Do you use Expedia, Orbitz or Travelocity when you book a flight or find a rental car? Have you used Zillow when you’re searching for a house or Carfax when looking for a used Honda?
Using these website and others like it has made buying all sorts of stuff easier. One big ticket item, however, that’s resisted this kind of shopping experience is the college degree.
College prices are not transparent. Sure you can find the published prices, but many people won’t ultimately pay full price. Parents typically don’t discover how much their tab will be until they receive a financial aid letter shortly before their child must make an admission decision.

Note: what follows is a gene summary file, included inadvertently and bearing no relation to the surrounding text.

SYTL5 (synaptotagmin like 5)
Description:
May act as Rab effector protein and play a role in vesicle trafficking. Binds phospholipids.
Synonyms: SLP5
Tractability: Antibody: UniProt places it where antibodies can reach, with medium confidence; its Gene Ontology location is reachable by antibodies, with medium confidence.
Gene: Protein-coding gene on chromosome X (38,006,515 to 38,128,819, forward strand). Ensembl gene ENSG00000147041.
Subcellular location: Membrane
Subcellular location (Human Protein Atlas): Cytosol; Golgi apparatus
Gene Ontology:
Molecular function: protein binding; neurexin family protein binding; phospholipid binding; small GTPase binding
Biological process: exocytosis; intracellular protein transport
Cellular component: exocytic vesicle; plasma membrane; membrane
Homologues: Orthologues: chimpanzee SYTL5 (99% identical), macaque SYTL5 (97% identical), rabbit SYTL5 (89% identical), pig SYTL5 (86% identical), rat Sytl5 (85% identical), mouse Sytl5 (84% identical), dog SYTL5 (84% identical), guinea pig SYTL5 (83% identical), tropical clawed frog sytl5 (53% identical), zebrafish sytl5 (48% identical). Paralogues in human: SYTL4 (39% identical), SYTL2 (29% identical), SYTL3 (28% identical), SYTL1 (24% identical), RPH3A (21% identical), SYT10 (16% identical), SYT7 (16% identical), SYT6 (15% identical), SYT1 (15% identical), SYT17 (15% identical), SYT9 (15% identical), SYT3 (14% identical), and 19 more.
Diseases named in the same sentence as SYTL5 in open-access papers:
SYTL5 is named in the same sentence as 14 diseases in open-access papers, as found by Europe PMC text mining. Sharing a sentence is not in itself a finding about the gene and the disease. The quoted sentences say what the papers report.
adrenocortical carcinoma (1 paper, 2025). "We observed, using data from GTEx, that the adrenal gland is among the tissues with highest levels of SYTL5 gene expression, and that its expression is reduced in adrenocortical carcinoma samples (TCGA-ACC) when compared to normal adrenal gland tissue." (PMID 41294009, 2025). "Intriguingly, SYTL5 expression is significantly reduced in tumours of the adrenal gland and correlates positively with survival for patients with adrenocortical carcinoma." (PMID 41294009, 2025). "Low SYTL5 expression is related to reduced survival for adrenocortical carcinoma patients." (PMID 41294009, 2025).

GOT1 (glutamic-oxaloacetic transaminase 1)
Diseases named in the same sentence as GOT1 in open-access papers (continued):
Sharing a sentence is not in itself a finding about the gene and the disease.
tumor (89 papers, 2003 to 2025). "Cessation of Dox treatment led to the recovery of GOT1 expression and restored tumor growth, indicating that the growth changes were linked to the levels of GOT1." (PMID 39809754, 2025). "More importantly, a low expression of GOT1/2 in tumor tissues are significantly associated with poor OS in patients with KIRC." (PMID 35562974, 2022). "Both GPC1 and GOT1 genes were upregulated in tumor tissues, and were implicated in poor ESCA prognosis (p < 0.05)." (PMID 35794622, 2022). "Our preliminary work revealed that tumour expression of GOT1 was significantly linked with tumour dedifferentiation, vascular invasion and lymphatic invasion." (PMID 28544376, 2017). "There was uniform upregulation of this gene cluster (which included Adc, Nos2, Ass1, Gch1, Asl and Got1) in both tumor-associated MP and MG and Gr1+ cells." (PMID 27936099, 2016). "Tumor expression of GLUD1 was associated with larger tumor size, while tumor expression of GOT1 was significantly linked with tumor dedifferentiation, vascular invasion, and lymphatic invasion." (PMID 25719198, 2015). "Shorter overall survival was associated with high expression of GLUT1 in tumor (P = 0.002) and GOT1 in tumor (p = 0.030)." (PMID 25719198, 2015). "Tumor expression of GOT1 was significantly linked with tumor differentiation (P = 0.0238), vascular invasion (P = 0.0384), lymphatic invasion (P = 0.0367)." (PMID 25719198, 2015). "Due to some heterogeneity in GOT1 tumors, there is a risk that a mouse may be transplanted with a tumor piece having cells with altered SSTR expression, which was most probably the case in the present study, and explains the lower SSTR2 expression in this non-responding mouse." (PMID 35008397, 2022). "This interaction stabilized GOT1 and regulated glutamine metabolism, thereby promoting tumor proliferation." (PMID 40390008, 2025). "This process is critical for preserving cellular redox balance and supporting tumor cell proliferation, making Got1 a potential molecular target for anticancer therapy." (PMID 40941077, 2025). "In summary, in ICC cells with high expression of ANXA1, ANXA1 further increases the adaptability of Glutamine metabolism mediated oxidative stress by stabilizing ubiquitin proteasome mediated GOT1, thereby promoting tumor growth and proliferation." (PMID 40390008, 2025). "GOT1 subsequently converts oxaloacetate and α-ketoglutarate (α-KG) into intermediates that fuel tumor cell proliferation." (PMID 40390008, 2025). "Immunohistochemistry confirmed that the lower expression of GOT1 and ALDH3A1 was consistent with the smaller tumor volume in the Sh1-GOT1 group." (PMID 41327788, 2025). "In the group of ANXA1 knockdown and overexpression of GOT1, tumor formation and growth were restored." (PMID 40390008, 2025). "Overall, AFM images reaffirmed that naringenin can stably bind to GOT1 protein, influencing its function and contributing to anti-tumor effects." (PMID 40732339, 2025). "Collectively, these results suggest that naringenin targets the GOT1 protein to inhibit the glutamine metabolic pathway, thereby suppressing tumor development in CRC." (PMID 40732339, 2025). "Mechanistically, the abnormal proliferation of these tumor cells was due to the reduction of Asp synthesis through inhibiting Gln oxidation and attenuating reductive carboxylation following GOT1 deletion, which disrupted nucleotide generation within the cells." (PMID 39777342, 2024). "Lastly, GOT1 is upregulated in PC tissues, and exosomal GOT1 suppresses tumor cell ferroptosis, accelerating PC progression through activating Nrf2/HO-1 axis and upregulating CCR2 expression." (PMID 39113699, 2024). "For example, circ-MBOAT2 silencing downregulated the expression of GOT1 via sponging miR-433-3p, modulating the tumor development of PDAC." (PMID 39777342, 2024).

It won’t be long, however, when college pricing will become much more transparent. And this will lead to aggregators who will surely be introducing college pricing comparison sites.
I wrote about this upcoming revolutionary change for CBSMoneyWatch today while I was between sessions at the annual conference of the National Association for College Admission Counseling. Here’s where you can read the post and learn more:
Experts are predicting this will be as big a game changer as US News & World Report’s college rankings.